‘A’ company on right, ‘B’ company in centre and ‘D’ company on left. ‘C’ Company will be in reserve on a 2 platoon frontage.

3. (a) Platoons will leap frog and capture and consolidate the objectives already given them i.e. FIRST WAVE to HUTS, SECOND WAVE to line V.2.3.1.6V.2.c.5.1. THIRD WAVE to final objective V.2.a.3.0 to V.2.d.15.55.

(b) Reserve company will move forward with attacking waves to a point approximately 200 yards west of the HUTS.

(c) ‘A’ company will detail parties to obtain touch with battalion on their right at the following points.

(a) Concrete shelter at V.8.a.1.8.

(b) Ditto at V.2.c.4.1.

(c) ROAD BRIDGE at V.2.d.0.6.

4. Two machine guns will accompany 4th wave of ‘B’ Company.

5. Two Stokes Mortars will be attached to ‘C’ company and will be available to fire at any strong points holding up the attack.

6. Barrage will begin to creep forward at ZERO + 8 minutes and will creep at the uniform rate of 100 yards in 8 minutes throughout. Lifts will be at 50 yards at a time.

7. Taping out of the assembly trench will be carried out under an officer from Battalion HQ. One line of tape will be laid from the Railway Embankment at point V.1.d.0.2. to V.7.b.6.5. Two guides will be left at the end of the tape on Railway Embankment. A short length of tape will be laid at right angles to assembly tape to mark the left of ‘D’ company, short lengths of tape will be laid at right angles to assembly tape every 130 yards to mark company frontages. The assembly tape marks position of leading wave.

8. ‘A’,’C’ and ‘D’ companies will move forward to assembly positions at 7pm tonight each company providing its own covering party. ‘B’ company will withdraw to the assembly tape at 11pm. Completion of assembly will be notified by code word ARRAS, sent by runner to battalion HQ.

9. 1 contact aeroplane will be flying over companies front at zero + 1 hour 30 mins and at zero + 3 hours heading troops will show their position to contact aeroplane only when called for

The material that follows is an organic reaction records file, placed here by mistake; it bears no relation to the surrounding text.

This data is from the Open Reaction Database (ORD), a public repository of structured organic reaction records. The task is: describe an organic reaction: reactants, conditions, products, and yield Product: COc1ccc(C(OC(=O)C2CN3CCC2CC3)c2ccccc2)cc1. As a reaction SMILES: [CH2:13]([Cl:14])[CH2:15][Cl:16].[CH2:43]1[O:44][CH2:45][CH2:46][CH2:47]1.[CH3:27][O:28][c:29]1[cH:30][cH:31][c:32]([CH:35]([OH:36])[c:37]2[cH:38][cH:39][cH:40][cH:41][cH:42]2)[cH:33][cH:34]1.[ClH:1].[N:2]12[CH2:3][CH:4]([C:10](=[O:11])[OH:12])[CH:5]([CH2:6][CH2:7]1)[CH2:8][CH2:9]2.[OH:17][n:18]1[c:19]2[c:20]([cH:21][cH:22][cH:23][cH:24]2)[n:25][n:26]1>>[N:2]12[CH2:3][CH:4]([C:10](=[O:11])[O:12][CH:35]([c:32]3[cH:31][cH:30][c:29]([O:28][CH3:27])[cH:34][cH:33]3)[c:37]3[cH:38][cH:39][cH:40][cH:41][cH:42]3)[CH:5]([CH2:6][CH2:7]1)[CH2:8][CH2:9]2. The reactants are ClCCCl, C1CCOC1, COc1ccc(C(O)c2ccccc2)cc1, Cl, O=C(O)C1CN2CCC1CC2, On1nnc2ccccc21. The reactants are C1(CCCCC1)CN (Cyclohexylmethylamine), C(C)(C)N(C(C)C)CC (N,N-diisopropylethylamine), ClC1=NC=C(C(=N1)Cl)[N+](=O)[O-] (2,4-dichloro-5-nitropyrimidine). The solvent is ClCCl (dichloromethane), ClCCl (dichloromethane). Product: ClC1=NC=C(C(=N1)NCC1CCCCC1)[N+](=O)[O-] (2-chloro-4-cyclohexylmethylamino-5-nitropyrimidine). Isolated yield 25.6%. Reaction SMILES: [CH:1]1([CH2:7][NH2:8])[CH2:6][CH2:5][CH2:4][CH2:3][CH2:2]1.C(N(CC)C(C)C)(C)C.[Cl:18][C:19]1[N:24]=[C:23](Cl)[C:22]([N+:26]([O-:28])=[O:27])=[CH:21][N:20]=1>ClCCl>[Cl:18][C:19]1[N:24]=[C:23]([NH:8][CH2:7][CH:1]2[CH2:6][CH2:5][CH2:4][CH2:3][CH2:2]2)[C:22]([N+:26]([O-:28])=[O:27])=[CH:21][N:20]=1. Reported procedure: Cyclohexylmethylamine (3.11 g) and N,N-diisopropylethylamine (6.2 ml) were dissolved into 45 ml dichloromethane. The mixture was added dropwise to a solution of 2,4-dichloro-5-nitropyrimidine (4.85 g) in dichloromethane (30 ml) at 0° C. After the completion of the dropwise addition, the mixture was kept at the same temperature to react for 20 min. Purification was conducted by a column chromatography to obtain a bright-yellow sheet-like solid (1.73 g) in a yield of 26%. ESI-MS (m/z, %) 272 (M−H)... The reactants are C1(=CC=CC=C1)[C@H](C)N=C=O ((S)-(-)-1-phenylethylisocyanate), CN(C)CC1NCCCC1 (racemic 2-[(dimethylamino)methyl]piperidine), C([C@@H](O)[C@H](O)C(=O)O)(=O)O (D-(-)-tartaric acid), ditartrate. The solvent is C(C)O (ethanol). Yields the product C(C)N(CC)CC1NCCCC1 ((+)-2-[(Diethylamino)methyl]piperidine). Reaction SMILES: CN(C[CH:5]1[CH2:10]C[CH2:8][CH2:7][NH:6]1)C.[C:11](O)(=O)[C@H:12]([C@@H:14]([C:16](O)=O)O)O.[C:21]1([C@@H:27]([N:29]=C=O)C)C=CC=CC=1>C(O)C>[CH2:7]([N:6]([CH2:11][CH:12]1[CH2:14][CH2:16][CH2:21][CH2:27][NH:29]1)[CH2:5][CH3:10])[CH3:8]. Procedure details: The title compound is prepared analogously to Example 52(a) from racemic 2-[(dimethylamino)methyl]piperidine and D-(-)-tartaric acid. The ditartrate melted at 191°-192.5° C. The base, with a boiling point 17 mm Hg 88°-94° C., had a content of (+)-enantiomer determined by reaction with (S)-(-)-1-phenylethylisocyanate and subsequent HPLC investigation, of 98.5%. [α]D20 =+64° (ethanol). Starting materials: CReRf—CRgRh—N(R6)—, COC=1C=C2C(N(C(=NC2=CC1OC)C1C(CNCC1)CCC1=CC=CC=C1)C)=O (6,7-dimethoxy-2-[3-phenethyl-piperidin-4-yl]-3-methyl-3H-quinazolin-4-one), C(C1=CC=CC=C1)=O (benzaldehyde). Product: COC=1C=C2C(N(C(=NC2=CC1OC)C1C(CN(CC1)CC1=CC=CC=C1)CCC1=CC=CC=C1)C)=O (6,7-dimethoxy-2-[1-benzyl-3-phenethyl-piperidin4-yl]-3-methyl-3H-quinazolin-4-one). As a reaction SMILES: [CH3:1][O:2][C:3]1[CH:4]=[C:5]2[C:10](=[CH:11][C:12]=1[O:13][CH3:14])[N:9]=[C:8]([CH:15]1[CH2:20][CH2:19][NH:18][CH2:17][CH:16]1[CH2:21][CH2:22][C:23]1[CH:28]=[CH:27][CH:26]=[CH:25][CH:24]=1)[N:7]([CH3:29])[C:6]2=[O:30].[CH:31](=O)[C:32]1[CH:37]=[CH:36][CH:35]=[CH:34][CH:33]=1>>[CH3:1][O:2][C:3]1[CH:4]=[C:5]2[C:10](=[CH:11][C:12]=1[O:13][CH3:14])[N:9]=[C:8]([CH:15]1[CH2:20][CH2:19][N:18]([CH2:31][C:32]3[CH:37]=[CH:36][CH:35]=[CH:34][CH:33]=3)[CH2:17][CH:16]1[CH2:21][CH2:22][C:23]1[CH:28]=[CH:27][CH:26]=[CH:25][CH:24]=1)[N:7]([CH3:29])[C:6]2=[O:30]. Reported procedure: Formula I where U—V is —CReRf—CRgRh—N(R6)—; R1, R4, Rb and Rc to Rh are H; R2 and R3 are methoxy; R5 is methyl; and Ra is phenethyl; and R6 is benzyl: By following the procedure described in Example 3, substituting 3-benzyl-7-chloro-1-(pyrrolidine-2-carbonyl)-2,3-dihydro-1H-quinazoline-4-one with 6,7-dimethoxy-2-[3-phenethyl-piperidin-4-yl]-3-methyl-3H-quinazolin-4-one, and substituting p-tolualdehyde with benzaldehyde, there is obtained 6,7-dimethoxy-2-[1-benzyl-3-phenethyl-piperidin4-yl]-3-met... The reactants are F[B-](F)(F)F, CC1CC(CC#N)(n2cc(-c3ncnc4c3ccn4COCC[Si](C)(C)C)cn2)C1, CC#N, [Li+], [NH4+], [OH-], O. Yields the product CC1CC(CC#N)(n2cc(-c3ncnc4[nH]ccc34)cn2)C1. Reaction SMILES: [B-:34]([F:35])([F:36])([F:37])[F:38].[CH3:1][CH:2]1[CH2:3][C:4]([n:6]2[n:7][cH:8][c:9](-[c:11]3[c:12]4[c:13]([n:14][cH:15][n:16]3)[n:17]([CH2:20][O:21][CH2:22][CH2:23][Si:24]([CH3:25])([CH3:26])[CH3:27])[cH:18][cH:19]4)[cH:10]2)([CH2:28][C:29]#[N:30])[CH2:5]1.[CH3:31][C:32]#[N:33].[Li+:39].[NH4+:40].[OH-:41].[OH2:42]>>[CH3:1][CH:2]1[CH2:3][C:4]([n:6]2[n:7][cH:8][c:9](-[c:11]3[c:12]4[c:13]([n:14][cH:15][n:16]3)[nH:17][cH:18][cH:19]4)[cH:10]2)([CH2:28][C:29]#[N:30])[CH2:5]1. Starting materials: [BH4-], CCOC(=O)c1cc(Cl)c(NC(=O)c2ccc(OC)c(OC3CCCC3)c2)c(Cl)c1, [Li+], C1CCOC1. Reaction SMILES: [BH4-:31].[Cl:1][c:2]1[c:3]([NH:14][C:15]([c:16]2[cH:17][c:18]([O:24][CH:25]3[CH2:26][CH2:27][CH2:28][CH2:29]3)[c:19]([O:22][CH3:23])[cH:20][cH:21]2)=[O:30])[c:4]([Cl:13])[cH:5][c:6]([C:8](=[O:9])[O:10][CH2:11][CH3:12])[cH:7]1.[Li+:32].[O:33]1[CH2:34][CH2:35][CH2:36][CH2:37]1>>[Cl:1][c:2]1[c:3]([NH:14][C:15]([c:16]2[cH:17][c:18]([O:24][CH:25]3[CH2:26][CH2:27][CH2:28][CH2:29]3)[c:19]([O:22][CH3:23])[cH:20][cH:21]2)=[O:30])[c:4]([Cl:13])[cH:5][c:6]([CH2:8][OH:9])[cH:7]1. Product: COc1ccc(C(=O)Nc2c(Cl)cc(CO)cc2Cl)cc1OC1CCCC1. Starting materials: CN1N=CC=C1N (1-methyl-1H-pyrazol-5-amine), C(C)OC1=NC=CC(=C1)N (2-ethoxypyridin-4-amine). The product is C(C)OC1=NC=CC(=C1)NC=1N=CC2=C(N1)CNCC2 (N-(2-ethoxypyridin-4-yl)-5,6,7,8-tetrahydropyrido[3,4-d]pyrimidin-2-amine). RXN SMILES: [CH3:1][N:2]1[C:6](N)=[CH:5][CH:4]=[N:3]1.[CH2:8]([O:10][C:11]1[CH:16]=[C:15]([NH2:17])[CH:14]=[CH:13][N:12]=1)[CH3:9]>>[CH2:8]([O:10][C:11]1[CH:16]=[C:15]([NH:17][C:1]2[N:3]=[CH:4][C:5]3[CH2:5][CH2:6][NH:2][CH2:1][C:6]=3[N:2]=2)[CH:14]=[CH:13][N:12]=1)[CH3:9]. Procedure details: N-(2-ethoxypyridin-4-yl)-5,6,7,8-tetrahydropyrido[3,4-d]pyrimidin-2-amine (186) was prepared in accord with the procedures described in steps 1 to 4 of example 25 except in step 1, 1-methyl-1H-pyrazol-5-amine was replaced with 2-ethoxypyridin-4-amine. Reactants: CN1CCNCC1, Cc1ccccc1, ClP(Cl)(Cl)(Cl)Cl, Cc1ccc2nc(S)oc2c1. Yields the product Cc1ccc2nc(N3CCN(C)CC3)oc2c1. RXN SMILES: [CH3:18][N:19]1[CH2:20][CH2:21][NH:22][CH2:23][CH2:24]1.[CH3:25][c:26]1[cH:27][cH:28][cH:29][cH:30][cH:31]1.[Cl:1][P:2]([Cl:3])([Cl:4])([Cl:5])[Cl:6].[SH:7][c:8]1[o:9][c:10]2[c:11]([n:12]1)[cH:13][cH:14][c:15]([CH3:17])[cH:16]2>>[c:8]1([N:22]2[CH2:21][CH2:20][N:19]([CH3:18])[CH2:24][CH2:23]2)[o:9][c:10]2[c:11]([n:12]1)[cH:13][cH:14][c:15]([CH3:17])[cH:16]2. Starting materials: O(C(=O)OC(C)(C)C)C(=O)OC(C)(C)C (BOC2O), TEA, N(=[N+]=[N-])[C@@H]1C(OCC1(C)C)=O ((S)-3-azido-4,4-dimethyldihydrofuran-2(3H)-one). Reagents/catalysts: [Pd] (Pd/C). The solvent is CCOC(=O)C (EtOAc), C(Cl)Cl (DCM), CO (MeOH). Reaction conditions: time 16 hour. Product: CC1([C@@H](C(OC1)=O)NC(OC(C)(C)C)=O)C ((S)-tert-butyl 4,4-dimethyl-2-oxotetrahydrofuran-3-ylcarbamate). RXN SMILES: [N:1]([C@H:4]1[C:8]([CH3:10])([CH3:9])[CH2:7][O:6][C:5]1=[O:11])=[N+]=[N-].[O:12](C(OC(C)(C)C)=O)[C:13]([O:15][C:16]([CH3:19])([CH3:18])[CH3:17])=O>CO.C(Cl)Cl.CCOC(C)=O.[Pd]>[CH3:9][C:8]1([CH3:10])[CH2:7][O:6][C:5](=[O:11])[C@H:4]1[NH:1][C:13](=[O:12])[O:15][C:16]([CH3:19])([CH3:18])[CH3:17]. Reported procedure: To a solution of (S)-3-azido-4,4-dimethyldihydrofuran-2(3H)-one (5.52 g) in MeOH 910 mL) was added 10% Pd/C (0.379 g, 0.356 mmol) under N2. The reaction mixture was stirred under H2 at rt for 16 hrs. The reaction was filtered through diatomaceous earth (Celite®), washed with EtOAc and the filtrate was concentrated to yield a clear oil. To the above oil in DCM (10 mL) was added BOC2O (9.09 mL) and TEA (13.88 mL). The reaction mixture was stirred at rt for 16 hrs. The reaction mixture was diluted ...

(a) by Claxon horn

(b) by series of white Very lights dropped from the plane.

10. RAP will be at PASCHAL FARM 1.

11. PRISONERS 1 man as escort to 5 Bosches

12. Reports will be forwarded to battalion HQ at TAUBE FARM as frequently as possible and at least once in the first hour after zero.

13. Battalion HQ will open at TAUBE FARM at 7pm tonight.

14. Zero will be at the fall of the barrage. Time of this will be notified later, also synchronisation of watches.

15. General compass bearing of attack 55 degrees magnetic.

16. Acknowledge.

Issued at 1.30 pm
Copies to CO ‘A’, ‘B’, ‘C’ and ‘D’.

4th Battalion War Diary

CORRIGENDA TO OPERATION ORDER NO 1A

1. Owing to the swampy state of the ground on the right of our attack, it has been decided to attack on a 2 Coy frontage instead of a 3 Coy frontage. ‘B’, ’C’ and ‘D’ companies will have dispositions exactly as laid down in O.O. no 1A.

2. ‘A’ company will NOT go to the assembly tape but will move from TRANQUILLE HOUSE to TAUBE FARM at 9pm tonight, when they will be in battalion reserve.

3. Hot tea and rum will be brought up tonight 1 guide per company to be at TAUBE FARM at 11pm to guide carrying parties.

4. Acknowledge.
Issued at 2pm
Copies to CO, ‘A’,’B’,’C’ and ‘D’

The CO reported the change to Bde HQ:

Summary of events

25th Oct 1917

Communication between Bn HQ and the front line was extremely difficult as the route was under direct observation and subject to incessant shelling by the Germans. This was especially so on the line running parallel with the road north-west and south east of Tranquille House, because it appeared to be an enemy barrage line. There was no cover except for shell holes, so it had not been possible to lay a telephone wire, or for a visual signalling system to be established.

Two runners did manage to reach the front line coy and all operation orders were delivered safely. However, it was a close call, because they had mistakenly overshot the front line by at least fifty yards and had been stopped before they stumbled on the enemy.

Front line company were constantly shelled by our own Howitzers, and some casualties resulted.

At 7pm Bn HQ moved forward to Taube Farm and the R.A.P. moved to Paschal Farm 2 from Olga Houses 3.

Between 7 and 9pm coys moved forward to their assembly positions.